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Open AccessArticle

Attraction of Culex pipiens to House Sparrows Is Influenced by Host Age but Not Uropygial Gland Secretions

Department of Biology, Oberlin College, Oberlin, OH 44074, USA
Department of Chemistry and Biochemistry, Oberlin College, Oberlin OH 44074, USA
Department of Chemistry and Biochemistry, University of Notre Dame, Notre Dame, IN 46556, USA
Author to whom correspondence should be addressed.
Insects 2018, 9(4), 127;
Received: 27 August 2018 / Revised: 21 September 2018 / Accepted: 22 September 2018 / Published: 25 September 2018
(This article belongs to the Special Issue Integrative Mosquito Biology: From Molecules to Ecosystems)
Culex pipiens serves as the endemic vector of West Nile virus (WNV) in eastern North America, where house sparrows (HOSP, Passer domesticus) serve as a reservoir host. We tested the hypotheses that: (1) Attraction of Cx. pipiens to HOSP is influenced by bird age and (2) that age-specific variation in chemical profiles of bird uropygial gland secretions informs this choice. We conducted mosquito choice trials in an olfactometer and found that Cx. pipiens were more often attracted to adult sparrows over nestlings, however, they demonstrated no preference for adults over fledglings. Using gas chromatography-mass spectrometry we observed age-specific differences in the semi-volatile chemical profiles of house sparrow uropygial gland secretions. Contrary to our hypothesis, we found no significant difference in mosquito feeding preference between the secretions of adults and those of either nestlings or fledglings. We suggest that other chemical cues influence the feeding preference of Cx. pipiens, either independently of uropygial gland secretions, or synergistically with them. View Full-Text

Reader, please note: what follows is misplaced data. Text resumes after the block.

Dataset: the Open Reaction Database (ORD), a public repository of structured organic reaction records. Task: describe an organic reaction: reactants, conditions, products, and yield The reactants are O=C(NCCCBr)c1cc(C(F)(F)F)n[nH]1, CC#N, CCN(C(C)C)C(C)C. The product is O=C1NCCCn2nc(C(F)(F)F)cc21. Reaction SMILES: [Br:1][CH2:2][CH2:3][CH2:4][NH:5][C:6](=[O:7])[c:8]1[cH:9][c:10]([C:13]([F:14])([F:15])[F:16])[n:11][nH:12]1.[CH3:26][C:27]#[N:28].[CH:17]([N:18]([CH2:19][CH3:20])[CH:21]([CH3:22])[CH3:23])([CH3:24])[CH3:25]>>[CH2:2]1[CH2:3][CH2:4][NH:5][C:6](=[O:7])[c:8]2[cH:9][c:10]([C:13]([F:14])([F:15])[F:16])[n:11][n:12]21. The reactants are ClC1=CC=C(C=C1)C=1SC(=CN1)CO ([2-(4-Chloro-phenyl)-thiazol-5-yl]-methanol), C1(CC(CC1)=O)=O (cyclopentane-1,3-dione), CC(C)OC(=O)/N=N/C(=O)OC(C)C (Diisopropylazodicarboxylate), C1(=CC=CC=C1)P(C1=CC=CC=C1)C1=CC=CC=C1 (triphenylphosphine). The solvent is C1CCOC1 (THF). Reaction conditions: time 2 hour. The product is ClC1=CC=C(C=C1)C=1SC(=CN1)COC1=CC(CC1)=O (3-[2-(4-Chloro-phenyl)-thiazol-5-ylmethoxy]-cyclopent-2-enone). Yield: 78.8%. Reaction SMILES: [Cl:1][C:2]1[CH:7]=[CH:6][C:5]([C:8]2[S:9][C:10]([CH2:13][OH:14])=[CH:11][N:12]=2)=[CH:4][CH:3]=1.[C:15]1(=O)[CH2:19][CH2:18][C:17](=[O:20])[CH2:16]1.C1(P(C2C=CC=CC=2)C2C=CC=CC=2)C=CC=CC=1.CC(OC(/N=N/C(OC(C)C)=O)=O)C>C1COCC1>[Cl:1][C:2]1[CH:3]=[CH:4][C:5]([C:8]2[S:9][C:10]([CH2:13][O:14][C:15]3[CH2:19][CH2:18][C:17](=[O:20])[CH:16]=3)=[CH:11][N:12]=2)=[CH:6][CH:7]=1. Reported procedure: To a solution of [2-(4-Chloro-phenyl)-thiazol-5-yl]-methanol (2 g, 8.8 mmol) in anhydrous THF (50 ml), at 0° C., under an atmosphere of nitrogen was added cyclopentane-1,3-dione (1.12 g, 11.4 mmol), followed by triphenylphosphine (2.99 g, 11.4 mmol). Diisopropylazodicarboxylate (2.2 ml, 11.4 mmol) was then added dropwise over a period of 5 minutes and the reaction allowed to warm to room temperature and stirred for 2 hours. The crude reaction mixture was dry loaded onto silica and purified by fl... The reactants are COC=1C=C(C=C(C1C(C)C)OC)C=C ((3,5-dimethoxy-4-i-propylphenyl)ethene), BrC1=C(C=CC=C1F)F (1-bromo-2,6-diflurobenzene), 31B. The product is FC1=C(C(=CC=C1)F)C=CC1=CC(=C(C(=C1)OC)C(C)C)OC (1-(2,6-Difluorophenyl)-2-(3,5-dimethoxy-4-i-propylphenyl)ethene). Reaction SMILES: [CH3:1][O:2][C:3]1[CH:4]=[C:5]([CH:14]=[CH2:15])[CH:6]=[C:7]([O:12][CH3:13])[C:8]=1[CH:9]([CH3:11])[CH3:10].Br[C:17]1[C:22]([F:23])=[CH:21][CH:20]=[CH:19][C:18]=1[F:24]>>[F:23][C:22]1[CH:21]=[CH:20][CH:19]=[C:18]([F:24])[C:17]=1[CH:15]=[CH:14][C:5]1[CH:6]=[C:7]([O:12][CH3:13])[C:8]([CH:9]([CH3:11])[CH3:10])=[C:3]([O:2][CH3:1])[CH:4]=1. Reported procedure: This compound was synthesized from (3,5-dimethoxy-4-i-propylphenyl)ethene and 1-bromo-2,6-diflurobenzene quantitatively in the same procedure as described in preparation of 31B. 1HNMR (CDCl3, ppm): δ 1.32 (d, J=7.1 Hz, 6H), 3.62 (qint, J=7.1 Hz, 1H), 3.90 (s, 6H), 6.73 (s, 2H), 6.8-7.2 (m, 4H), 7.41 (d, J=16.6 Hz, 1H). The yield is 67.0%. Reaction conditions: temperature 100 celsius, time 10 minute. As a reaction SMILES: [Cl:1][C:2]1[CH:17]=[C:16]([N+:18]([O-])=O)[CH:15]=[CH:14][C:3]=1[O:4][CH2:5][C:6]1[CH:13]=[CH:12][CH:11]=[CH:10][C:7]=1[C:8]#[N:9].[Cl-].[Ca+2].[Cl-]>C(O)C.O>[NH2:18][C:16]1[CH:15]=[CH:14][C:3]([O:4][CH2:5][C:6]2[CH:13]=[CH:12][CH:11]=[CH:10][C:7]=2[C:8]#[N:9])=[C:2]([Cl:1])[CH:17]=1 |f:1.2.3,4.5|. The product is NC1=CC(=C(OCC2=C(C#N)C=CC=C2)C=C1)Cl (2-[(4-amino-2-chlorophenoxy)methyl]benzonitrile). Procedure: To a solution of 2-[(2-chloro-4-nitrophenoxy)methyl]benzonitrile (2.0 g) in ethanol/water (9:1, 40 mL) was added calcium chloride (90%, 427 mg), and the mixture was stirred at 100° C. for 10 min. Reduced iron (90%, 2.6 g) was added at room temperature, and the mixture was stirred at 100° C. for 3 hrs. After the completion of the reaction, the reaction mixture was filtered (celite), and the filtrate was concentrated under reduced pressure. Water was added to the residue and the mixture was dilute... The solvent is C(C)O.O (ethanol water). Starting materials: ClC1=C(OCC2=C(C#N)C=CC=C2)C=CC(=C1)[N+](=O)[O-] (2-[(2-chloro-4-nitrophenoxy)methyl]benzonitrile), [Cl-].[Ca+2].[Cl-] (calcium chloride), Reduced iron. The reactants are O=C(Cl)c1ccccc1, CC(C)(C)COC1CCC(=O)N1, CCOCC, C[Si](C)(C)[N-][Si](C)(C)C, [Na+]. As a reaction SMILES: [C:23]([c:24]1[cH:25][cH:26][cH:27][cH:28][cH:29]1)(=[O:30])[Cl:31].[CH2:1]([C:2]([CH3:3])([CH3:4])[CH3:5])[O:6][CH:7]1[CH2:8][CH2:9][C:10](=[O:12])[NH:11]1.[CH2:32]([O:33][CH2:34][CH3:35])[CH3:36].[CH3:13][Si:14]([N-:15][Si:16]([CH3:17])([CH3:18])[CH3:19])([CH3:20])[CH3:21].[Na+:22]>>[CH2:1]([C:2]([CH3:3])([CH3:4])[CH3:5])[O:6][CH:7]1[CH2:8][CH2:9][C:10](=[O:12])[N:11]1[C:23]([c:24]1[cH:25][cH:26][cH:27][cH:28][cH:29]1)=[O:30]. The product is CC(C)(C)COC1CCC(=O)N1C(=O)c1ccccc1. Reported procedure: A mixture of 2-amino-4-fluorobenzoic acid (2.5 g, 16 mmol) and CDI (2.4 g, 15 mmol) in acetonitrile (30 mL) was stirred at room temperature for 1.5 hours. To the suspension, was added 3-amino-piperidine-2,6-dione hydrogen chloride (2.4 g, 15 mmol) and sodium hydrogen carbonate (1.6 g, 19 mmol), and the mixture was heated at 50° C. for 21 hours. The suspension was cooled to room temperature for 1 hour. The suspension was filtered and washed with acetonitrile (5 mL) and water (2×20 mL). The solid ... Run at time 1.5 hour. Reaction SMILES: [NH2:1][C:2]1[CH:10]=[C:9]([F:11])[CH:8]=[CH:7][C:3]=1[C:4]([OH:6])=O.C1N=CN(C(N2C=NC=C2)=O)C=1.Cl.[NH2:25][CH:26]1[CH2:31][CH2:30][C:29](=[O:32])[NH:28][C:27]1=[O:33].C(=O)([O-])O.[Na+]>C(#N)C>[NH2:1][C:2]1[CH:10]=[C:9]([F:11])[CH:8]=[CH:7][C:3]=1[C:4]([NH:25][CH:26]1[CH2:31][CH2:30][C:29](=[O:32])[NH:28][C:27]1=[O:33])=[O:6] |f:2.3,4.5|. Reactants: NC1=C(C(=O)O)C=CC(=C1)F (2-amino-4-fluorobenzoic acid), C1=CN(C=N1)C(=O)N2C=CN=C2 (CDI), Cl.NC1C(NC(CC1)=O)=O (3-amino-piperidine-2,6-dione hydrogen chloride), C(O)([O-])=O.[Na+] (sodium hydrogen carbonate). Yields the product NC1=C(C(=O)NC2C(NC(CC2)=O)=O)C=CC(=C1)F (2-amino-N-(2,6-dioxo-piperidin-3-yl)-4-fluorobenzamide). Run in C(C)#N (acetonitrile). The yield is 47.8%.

Keywords: mosquitoes; behavior; chemical biology; ecology mosquitoes; behavior; chemical biology; ecology
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Garvin, M.C.; Austin, A.; Boyer, K.; Gefke, M.; Wright, C.; Pryor, Y.; Soble, A.; Whelan, R.J. Attraction of Culex pipiens to House Sparrows Is Influenced by Host Age but Not Uropygial Gland Secretions. Insects 2018, 9, 127.

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